Iran’s Parliament Rejects Fresh Nuclear Co-operation Agreement With IAEA
Iran’s parliament has rejected the agreement reached on Sunday in Tehran with Rafael Mariano Grossi, head of the International Atomic Energy Agency (IAEA), over Iran’s co-operation with agency inspectors after it reduces their access on February 23.
The Atomic Energy Organization of Iran (AEOI) agreed Iran would continue to allow cameras to record all aspects of the nuclear program but rather than pass footage to the IAEA would retain it for three months – apparently to allow time for the revival of Iran’s 2015 nuclear deal with world powers.
Parliamentarians argue this violated a law it recently passed requiring Iran end implementation of its Additional Protocol to the Nuclear Non-Proliferation Treaty, thereby reducing the access of IAEA inspectors. The parliament voted 221 to six, with seven abstentions, to send a dossier to the judiciary.
“Based on the Parliament’s legislation, implementation of the Additional Protocol will completely cease from February 23 and any [IAEA] access beyond the Safeguards Agreement will be totally forbidden and illegal,” Mohammad Bagher Ghalibaf (Qalibaf), the parliament speaker, tweeted. “Any future cooperation with the IAEA beyond the Safeguards Agreement will require the Parliament’s approval according to Article 7 [of the Parliament's December 1 legislation].” The Safeguards Agreement covers basic requirements of co-operation with the IAEA under the NPT.
Article 8 of the parliament's December 1 legislation, entitled Strategic Action To Eliminate Sanction and Defend Iranian Nation’s Interests, mandates the president and government, while Article 9 stipulates legal prosecution and punishment of anyone who refuses or prevents its implementation.
In a report read on the floor after a closed session, the parliament’s National Security and Foreign Policy Committee urged the judiciary to “temporarily cancel” the agreement reached on Sunday by the AEOI and the IAEA. Lawmakers insisted that the agreement violates the parliament bill of December 1, which was seen by some analysts as a means to put pressure on the new US administration to lift sanctions imposed by the Trump administration and by others as a means to stymie efforts of President Hassan Rouhani and United States President Joe Biden to revive the 2015 nuclear agreement.
It is worth noting that most major news websites, including the government's IRNA and those affiliated with the Revolutionary Guards downplayed the news about parliament's move. Few websites even carried the news among their top stories. Abolfazl Amuee, spokesman of the Supreme National Security Council was quoted by Fars as saying that parliament's initial legislation reducing IAEA access "is a lever in the hands of the government to put pressure on the West. With this law we have designed steps to force the other side to relinquish its outlandish demands."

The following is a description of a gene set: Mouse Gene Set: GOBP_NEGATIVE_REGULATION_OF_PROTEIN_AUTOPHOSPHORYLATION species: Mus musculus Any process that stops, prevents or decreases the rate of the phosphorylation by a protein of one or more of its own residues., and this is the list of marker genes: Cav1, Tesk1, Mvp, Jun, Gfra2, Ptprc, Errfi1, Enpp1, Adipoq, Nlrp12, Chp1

Underlining the differences between the government and parliament, foreign ministry spokesman Saeed Khatibzadeh said Monday that the agreement with Grossi was not only “a very significant diplomatic achievement and a very significant technical achievement” but “within the framework of the parliament’s binding law.” Khatibzadeh stressed that IAEA cameras would keep running at nuclear sites without footage being passed to the agency.
Keyvav Khosravi, spokesman of the Secretariat of the Supreme National Security Council (SNSC), took a similar line. He said that the agreement reached with the IAEA did not infringe the parliament’s legislation and that Iran would on February 23 suspend its implementation of the Additional Protocol, which has been in place most of the period since December 2003.
The SNSC, which is headed ex officio by Rouhani, generally coordinates security policy, including the nuclear program, although nuclear negotiations leading to the 2015 deal were switched to the foreign ministry. Ali Shamkhani, SNSC secretary and a representative of the Supreme Leader Ali Khamenei in the council, is yet to comment on the talks with the IAEA.
While the details of Iran’s agreement with Grossi are yet to emerge, it appears that footage from IAEA cameras would be retained by Iran for three months and then deleted if US nuclear-related sanctions are not lifted as required by the 2015 deal, known as the JCPOA (Joint Comprehensive Plan of Action). While both Rouhani and Biden are committed to reviving the deal, there is no agreement on any mechanism for doing so while the plan faces significant opposition in both the US and Iran.